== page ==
And, to remedy this, I will actually be launching at least one other (likely 2 to 3 more) blogs between May and July and allocating more focused content between them (I know, I’ve been threatening, but it’s really going to happen). That way, I can designate one blog for lifestyle-content, another for careers and entrepreneurship and potentially a third for blogging, writing and marketing.

So, were the last few days of posts a bit jarring for some readers?

Yup. Because I leveraged the expectation that because I wrote something and posted it on April 1st, my April Fools prank was officially over and then snuck in the real prank article on a day where people would be substantially more susceptible. But, my greater purpose was really to demonstrate the power of patterning and expectations on belief and action.

So, what do you think?

Do you ever subconsciously react not to what’s really happening, but to what you expected to happen, too? Can you see ways to tap your understanding of expectations and patterning to make you more effective at what you do?

Or, oh my, could this even be used for evil means?!?!

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15 responses

15 responses to “Persuasion and the power of patterns and expectations”

  1. Mike DeWitt says:

    That patterning and using innate cognitive biases would be used for evil purposes was the idea behind one of the greatest psychology books of all time: Cialdini’s “Influence”.


  2. Jonathan Fields says:

    @ Mike – I actually have a copy of Cialdini’s book sitting on my to-read pile. I am fascinated by the art and science of persuasion, probably why I am so drawn to copywriting. And, yes, my hope is that exploring it allows people to get more “good” out of themselves and others, though, in the wrong hands, certain tools and techniques could certainly be used for less than constructive outcomes.

  3. Wow says:

    You clever bastard. 😉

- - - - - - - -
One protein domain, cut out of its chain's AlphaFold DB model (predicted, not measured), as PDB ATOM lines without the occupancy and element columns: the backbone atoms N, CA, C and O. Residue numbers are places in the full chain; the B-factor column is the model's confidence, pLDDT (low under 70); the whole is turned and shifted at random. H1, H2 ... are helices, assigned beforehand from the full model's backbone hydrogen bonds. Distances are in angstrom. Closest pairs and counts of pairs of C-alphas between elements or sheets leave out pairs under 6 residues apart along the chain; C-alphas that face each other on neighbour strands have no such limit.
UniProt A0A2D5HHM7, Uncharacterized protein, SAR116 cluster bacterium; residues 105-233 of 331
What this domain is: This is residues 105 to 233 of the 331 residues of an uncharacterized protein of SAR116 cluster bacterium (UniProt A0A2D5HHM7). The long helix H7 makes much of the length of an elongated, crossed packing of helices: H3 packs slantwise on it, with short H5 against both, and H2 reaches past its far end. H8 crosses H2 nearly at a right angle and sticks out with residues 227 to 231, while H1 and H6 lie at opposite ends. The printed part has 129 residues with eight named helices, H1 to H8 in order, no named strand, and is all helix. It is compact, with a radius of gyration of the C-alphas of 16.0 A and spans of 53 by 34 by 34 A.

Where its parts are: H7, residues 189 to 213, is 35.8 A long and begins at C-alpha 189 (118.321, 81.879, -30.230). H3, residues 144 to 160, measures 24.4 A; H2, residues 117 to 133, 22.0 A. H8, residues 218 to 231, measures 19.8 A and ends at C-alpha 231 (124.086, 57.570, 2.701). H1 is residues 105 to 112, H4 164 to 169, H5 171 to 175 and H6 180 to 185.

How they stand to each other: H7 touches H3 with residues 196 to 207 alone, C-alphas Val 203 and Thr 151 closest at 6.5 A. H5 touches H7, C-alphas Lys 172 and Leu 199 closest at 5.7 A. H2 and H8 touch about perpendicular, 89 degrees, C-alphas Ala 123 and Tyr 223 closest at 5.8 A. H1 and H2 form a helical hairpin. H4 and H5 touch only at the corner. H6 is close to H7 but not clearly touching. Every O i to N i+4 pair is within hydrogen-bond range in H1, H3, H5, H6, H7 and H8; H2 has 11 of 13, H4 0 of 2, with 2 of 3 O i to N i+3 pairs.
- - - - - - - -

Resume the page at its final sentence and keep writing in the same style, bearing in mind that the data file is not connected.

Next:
4. Brian’s example is a good one. Teaching Sells is the only program of its kind I trusted enough to pay for. In fact, I like like to think of it as building trust rather than as dealing with expectations.

  5. “It began as a joke, inspired by the movie Terminator…”

    This is EXACTLY how movies like AVP get made. Batman v. Superman should be out any day now.

  6. Jonathan Fields says:

    @ Wow – Not so clever, just a quick learner! Hehe! 😉

    @ Remarkablogger – Yeah, it’s all points on a continuum, but Brian offered so much value for so long, the expectation was that anything he put forth would be worth buying. Plus, I think so many people benefited from his advice for so long, they were literally looking for a way to give him money. Last I knew, he has up around 1,000 Teaching Sells members!

    @ Hayden – I know, I know, it’s the copywriter in me…though, I fully expect to get a call from a an agent optioning the rights to he Terminator Donut(TM) anyday now! hahaha!

  7. I was wondering... says:

    Where is that picture from? It looks familiar.

  8. Jonathan Fields says:

    @ I was – Listen to my voice…you are get…ting…sleeeeeeeppppeeeeeeezzzzzzzz. Hehehe!, it’s where I get most of my images.

  9. Tim Brownson says:

    “Or, oh my, could this even be used for evil means?!?!”

    Not sure about evil, but it’s certainly used heavily by Church ministers. The biggest bulk purchases of Milton H Ericksons Patterns of the Hypnotic Techniques Vols 1 & 2 are (I am told) universities that specialize in theology. Why would that be I wonder? 😉

  10. Jonathan Fields says:

    @ Tim – that actually does not surprise me, if it’s true. I often tune in to watch some of the fiery Sunday morning preachers and, regardless which faith they follow, a number of them are absolutely mesmerizing.

  11. As one who holds out hope for a quick weight loss technique, I sure was disappointed to discover you were just pulling my leg. Ouch!

    In the back of my mind the whole time, however, was the side effect of this miraculous doughnut must be a killer.

    You made your point. I walked right in to that one.

  12. Shama Hyder says:


    This is your best article yet.

    Perhaps you could do a series on persuasion?


  13. Jeremy Davis says:

    This article discusses something I recently experienced and wrote about relating to the Starbucks chain closing several weeks ago.

    I debated whether Starbucks tasted better because it really was better or because I perceived it should be better due to the chain closing for retraining.

    If you’re interested, check it out here.

  14. Mike DeWitt says:


    Move “Influence” to the top of your pile! Don’t just take my word for it. Charlie Munger vice-chairman at Berkshire Hathaway says that it is the single greatest gift you can give to a loved one or colleague!